Chillers are an essential HVACR component in commercial facilities. Proper monitoring and control, in combination with preventive maintenance, ensure that the operation of a chiller is smooth. Figure 11 depicts the block diagram for a water chiller system. The vibrations of the recirculation pump can be measured with a vibration sensor, and used to detect anomalies. Level sensors can be installed on the upper and lower walls of the chilled water tank to monitor the tank's water level and control the inlet valve. Position sensors installed at the inlet and outlet provide the status of the control valve. Pressure sensors are installed to monitor water pressure in the recirculation pipe, compressor, and condenser.
Figure 12: Block Diagram of Water-Cooled Chiller. Image Source: DANA Group
A process control system like a Programmable Logic Controller (PLC) is used to receive feedback from the various sensors and control the respective device. The following sensors are well-suited for this application:
- Vibration Sensor - PC420VP-10 (Wilcoxon Sensing technology)
- Position Sensor - PSC-360 Contactless Position Sensor (Amphenol PIHER Sensors)
- Level Sensor - BAF147B002-00A0 Coolant Leak Detection (Amphenol Advanced Sensors)
- Pressure Sensor - P51-100-G-G-P-4.5V-000-000 (AMPHENOL SSI TECHNOLOGIES)
- Thermodynamics/Heat Transfer Principle: Heat naturally flows from hotter to colder bodies. Heat transfer from a colder body to a warmer body can only be done through external work. HVACR systems work on the refrigeration cycle (thermodynamic cycle), where the pressure and state of the refrigerant are changed to absorb or release heat. The evaporator (cooling coil) is colder than the air flowing around it in the refrigeration cycle, thus, heat flows from the warmer air into the evaporator.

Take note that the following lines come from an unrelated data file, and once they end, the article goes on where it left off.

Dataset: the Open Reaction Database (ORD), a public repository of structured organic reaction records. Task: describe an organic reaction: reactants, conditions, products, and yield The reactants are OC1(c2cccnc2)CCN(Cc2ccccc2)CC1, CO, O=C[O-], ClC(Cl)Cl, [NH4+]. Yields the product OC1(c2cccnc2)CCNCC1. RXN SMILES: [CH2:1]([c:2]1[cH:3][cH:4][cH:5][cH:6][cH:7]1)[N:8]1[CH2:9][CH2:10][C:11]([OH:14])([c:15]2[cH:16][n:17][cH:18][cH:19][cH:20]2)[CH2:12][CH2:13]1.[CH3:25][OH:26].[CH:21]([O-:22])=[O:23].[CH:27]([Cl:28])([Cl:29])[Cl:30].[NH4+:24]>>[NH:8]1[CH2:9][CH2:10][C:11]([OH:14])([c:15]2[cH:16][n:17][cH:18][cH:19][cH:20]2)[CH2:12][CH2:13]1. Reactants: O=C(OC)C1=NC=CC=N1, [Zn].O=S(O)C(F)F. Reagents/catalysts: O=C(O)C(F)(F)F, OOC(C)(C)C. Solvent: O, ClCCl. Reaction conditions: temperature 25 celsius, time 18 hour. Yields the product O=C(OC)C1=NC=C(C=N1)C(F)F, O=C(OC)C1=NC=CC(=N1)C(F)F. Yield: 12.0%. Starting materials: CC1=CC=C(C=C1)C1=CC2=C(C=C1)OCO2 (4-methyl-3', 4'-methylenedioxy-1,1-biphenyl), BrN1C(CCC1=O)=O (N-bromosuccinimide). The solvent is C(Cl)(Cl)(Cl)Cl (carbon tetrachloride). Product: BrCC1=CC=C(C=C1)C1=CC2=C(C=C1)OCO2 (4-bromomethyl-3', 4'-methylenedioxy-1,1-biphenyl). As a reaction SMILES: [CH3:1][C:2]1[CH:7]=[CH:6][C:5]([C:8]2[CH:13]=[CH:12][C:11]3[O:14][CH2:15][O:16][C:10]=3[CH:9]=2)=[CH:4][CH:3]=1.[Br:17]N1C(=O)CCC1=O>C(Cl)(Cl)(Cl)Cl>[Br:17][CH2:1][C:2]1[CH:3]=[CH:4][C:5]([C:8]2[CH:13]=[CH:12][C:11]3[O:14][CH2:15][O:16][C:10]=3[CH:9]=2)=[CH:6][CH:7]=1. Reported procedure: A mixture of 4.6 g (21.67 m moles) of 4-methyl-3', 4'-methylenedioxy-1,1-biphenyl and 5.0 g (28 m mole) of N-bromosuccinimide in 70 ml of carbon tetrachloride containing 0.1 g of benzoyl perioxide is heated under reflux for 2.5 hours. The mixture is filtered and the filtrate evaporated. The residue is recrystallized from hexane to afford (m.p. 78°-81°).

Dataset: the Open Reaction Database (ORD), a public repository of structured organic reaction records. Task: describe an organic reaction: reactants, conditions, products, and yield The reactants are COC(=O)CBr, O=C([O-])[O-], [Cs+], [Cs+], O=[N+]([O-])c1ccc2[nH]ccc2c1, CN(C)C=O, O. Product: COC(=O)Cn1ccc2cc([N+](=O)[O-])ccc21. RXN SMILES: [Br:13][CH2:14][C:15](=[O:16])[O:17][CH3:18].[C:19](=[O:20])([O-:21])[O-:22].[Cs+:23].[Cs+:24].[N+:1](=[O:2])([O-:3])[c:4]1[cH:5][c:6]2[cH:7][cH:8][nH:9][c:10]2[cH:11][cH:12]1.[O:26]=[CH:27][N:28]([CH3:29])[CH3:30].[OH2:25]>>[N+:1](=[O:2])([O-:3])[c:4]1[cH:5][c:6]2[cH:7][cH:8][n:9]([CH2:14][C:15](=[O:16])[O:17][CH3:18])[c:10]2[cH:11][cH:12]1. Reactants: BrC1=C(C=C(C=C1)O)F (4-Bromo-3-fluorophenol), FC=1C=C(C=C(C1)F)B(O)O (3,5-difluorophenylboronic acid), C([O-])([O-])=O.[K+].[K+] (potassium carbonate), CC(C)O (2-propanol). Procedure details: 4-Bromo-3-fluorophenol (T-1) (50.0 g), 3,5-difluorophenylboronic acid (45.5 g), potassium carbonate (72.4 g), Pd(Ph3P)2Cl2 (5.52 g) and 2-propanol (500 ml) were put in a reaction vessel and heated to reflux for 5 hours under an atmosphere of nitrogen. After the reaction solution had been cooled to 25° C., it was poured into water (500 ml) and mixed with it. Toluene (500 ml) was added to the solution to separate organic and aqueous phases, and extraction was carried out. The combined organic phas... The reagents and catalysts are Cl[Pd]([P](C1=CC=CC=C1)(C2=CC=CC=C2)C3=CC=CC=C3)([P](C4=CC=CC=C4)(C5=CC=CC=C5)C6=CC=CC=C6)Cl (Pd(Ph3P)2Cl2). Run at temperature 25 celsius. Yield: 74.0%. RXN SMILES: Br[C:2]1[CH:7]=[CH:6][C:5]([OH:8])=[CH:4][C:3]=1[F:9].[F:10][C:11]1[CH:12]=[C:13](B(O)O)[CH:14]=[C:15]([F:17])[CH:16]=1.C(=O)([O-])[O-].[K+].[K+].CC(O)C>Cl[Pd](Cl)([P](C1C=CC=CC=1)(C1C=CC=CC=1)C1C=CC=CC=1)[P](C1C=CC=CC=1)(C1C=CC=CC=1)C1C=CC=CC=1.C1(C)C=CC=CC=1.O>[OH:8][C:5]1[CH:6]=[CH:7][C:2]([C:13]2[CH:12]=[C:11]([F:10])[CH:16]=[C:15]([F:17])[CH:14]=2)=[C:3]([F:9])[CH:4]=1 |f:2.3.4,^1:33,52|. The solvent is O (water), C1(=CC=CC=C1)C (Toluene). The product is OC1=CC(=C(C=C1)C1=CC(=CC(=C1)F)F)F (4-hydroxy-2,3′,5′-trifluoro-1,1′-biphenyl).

- Hall Effect: When a current-carrying conductor or a semiconductor is placed perpendicular to a magnetic field, a voltage is produced at a right angle from the current path. This effect of obtaining a measurable voltage is known as the Hall Effect.
- Piezoelectric Effect: The piezoelectric effect is the ability of certain materials to generate an electric charge in response to applied mechanical stress.
- Accuracy: Sensor accuracy is the conformity of a measured value to the actual value, or an accepted standard. Quantitatively, it should be expressed as an error or uncertainty.
- Range: The range of a sensor is the difference between the highest and the lowest operational values (limits within which a quantity can be accurately measured). This is stated by the manufacturer.
- Reliability: The reliability of a sensor is the probability that a sensor will perform its objective at an adequate performance level for the period of time intended, under the specified operating conditions.
- Repeatability (Precision): Repeatability is the closeness of agreement among consecutive measurements for the same input values. Repeatability refers to the issue of getting an identical readings for measurements in the same environment.
- PLC (Programmable Logic Controller): An industrial controller or computer used to automate different electro-mechanical processes. A typical PLC is built with the reliability and durability to withstand harsh industrial conditions.
- I2C (Inter-Integrated Circuit): I2C is a standard bus interface connection protocol incorporated into devices for serial communication. The I2C interface uses 2 wires and is half-duplex (data can only move in one direction at a time).
- SPI (Serial Peripheral Interface): SPI is a standard synchronous serial communication interface incorporated into devices for serial communication. The SPI interface uses 4 wires and is full-duplex (data can move in both directions, transmitting and receiving, simultaneously).
*Trademark. Amphenol is a trademark of Amphenol Corp. Other logos, product and/or company names may be trademarks of their respective owners.